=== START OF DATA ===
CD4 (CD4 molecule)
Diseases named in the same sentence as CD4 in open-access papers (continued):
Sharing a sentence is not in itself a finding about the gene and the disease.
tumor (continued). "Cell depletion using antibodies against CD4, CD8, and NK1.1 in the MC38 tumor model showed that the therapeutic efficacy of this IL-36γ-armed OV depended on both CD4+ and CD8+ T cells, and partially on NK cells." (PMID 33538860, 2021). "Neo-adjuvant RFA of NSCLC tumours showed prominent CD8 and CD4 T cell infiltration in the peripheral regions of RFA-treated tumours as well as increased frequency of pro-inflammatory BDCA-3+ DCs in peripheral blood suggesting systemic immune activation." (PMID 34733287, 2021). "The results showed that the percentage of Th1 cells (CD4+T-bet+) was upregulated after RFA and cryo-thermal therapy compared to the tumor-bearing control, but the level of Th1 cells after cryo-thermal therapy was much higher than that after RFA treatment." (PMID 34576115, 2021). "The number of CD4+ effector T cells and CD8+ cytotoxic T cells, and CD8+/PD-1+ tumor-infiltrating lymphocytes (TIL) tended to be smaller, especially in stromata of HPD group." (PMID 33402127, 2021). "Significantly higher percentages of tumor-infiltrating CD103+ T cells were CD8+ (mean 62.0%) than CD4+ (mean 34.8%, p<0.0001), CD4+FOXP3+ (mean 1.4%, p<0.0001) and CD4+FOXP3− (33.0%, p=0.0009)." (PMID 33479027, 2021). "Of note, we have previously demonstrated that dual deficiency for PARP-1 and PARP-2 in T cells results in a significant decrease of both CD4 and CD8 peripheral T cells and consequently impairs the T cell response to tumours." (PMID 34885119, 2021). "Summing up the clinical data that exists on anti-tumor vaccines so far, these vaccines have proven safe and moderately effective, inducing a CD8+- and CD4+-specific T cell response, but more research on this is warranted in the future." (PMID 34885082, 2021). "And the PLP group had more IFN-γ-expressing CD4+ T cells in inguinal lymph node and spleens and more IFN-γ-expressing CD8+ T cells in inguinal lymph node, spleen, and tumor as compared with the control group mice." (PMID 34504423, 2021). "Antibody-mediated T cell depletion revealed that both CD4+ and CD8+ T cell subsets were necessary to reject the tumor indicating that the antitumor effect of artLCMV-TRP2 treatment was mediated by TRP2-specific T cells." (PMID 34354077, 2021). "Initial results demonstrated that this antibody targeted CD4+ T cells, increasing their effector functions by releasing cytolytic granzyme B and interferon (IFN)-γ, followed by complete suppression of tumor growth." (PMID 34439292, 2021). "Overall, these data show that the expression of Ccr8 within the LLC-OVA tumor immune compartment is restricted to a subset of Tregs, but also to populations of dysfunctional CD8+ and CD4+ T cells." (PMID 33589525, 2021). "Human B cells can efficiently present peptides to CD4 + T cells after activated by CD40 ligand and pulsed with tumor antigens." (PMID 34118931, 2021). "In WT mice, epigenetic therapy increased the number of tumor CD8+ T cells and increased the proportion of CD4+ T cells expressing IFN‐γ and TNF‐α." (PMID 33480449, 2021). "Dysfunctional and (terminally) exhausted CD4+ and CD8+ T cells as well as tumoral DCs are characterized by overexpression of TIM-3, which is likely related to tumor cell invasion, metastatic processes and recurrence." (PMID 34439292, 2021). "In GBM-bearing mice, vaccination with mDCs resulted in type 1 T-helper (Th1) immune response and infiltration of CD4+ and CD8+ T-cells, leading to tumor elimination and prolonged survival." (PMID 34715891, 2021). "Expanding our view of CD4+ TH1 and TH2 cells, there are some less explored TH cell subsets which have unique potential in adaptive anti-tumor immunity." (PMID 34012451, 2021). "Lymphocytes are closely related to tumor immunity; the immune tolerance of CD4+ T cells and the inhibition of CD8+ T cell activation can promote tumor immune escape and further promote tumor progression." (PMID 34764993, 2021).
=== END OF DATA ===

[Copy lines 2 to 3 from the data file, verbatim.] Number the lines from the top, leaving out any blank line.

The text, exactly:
Diseases named in the same sentence as CD4 in open-access papers (continued):
Sharing a sentence is not in itself a finding about the gene and the disease.